France’s position on the continent makes it great for anyone looking to remain close to the UK but have an easy means of exploring the rest of Europe as you’ll have quick access to Spain, Portugal, Germany and a number of other European countries.
While Ireland may not be as warm and sunny as some of the other countries on this list, the Emerald Isle still has a lot to offer for those looking for somewhere a bit different.
Even those with only a passing interest in Ireland will know of its rolling green landscapes and the ancient Gaelic lineage that has had a lasting impact on western culture, featuring prominently in many artworks, books and poems.
As the home of Guinness you can expect to be never more than a few minutes away from a true Irish pub, the perfect place to enjoy an outdoor drink in the summer or retreat to in the winter with a good book.
It’s also easy to integrate into the local community as while the official first language is Irish (Gaelic), English is almost universally spoken on a day to day basis. This makes it a great relocation destination for those who fear that their linguistic skills may not be up to learning a second language.
However Ireland can be a little on the expensive side in terms of the average cost of living depending on where you settle, and the recent Brexit vote is also worth keeping in mind – especially if it leads to new land border checks with the north.
Germany might not be the first place you’d think of when considering potential retirement locations in Europe, but if you are looking for somewhere that mixes the best of both east and west Europe then look no further.
If you do make the move to Germany, you should expect to be enchanted by its vast forests and its many fairy-tale castles, befitting what was the seat of European power through much of the medieval era.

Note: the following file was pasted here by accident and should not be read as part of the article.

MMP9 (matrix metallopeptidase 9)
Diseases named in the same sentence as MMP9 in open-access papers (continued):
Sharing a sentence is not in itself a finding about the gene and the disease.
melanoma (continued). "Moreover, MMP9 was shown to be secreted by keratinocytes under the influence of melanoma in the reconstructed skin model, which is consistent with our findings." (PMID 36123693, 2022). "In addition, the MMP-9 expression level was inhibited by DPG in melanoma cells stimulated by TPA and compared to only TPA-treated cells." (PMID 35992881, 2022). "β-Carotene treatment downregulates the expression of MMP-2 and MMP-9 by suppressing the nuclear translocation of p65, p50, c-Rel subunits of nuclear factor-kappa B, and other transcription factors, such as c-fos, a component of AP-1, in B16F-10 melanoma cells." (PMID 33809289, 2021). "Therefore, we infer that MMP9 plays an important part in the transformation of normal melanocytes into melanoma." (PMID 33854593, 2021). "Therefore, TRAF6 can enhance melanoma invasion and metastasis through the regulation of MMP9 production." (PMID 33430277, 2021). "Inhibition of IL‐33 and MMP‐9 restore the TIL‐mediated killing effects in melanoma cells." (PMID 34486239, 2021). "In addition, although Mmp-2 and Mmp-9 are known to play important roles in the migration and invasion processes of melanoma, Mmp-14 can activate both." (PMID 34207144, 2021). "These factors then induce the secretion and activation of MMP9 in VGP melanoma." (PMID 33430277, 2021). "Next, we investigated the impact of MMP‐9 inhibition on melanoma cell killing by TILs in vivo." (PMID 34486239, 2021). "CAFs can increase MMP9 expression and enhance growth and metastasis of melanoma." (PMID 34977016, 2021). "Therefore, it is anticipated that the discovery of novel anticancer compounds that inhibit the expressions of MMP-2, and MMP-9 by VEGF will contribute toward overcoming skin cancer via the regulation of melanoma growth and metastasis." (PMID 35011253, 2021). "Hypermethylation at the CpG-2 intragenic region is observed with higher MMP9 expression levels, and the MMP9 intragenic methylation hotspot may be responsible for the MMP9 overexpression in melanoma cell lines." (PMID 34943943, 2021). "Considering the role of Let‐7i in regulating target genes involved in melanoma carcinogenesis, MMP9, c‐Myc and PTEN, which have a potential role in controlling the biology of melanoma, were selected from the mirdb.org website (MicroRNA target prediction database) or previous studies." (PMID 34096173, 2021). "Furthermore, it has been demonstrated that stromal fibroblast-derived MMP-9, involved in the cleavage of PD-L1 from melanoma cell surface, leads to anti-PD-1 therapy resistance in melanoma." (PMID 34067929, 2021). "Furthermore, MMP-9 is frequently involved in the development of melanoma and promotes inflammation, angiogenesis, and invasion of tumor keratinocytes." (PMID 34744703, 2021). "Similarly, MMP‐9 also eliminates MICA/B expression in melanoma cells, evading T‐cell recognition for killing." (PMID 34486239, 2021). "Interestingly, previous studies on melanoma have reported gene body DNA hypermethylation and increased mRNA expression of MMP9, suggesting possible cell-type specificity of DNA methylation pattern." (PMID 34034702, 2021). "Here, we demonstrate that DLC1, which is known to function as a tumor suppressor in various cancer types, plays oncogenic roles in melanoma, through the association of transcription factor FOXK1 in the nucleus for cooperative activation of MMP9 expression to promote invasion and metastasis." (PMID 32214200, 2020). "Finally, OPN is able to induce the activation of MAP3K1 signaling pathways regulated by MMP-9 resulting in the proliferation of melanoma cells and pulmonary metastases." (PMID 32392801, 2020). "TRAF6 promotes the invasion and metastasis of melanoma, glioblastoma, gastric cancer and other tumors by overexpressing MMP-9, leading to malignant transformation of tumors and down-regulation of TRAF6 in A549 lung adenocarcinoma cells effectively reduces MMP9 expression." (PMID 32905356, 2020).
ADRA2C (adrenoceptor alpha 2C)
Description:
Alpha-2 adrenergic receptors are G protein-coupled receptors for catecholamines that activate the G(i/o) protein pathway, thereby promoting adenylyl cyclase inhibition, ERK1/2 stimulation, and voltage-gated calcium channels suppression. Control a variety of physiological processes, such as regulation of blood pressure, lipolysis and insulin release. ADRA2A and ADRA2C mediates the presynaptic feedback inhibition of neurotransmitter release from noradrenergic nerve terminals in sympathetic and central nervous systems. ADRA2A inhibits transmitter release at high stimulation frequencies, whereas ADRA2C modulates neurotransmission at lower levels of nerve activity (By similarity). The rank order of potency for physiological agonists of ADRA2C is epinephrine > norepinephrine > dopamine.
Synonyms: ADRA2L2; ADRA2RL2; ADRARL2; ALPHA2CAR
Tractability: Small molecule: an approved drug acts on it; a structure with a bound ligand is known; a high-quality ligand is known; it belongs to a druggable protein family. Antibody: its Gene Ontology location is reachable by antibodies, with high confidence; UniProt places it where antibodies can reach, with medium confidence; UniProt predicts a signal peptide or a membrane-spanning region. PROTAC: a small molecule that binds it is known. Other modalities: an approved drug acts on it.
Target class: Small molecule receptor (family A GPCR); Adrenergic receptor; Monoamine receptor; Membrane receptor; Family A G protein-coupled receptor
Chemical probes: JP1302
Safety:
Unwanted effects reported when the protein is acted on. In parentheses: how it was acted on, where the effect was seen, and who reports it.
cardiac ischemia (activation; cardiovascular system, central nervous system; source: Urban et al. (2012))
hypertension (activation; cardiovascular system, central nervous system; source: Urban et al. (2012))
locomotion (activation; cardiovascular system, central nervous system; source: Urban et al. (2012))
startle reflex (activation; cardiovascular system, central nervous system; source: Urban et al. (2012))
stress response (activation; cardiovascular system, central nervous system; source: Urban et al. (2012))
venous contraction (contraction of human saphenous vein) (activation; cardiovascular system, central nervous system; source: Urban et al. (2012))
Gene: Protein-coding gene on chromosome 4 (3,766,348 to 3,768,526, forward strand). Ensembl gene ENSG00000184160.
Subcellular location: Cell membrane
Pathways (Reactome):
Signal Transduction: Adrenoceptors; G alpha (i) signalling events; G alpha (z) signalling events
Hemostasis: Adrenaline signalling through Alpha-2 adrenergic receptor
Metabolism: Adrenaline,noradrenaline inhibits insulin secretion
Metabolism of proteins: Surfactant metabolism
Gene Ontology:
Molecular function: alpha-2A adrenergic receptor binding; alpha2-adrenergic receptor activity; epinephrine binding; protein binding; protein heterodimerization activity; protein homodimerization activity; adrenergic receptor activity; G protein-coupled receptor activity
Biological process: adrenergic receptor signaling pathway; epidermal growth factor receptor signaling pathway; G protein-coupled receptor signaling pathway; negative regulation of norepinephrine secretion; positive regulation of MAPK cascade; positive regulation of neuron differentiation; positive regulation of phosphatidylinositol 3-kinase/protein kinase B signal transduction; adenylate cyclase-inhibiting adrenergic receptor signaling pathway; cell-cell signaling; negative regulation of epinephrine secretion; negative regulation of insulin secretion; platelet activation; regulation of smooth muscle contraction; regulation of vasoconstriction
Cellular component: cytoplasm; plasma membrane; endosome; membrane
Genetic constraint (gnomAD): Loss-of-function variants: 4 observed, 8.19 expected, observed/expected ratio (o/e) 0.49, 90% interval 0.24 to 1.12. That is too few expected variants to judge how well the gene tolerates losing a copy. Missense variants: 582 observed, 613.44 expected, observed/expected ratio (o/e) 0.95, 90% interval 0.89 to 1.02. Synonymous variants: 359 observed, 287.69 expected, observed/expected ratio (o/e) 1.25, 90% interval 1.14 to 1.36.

Although Germany’s economic prospects are also far better than some of its neighbours, it still enjoys some of the lowest average house prices in Europe, making Germany an enticing choice for those on a budget.
The Second World War and the events that followed it have led modern Germany to become one of the most accepting and open societies in the world, a place in which you can be expected to be welcomed into the community without hesitation.
Germany also lives up to its reputation for efficiency and forward thinking, with the government’s focus on environmental issues and cutting carbon emissions resulting in some of the most effective public transport systems in the world, allowing you to explore the vast country without need for a car.
While living in Italy can certainty be a costly endeavour if you’re dead set on residing in one of the major northern cities such as Florence or Venice, (and let’s face it who wouldn’t want to live there if you could afford it?) there are certainly more reasonably priced locations to choose from.
Oddly enough the further south you are willing to settle the cheaper living in Italy can become, despite the weather becoming warmer and the beaches being quieter. This warmer climate also translates into a lower cost of living during the winter as well thanks to your heating costs being dramatically reduced.
The country as a whole, which is nearly entirely enveloped by the warm and welcoming Mediterranean Sea, is full of rustic charm, with many areas in the countryside remaining largely untouched by the hustle and bustle of modern city life.
Plus, wherever you are in Italy you’ll only ever be a few hours away by train from some of the most culturally rich cities in the world, where you can enjoy the fine cuisine, architecture and style that Italy is famed for.
Sweden is a very different country to most of the others on this list, with its cold northern climate being a far-cry from the sunny coasts found in the south, but what the country lacks in sunlight it more than makes up for with its stunning geography and clear air.
While the Scandinavian country can be quite expensive thanks to its higher tax rate, it more than makes up for it by offering an unbeatable standard of living, with most residents happy to pay the extra tax in exchange for the great services and benefits offered by the state.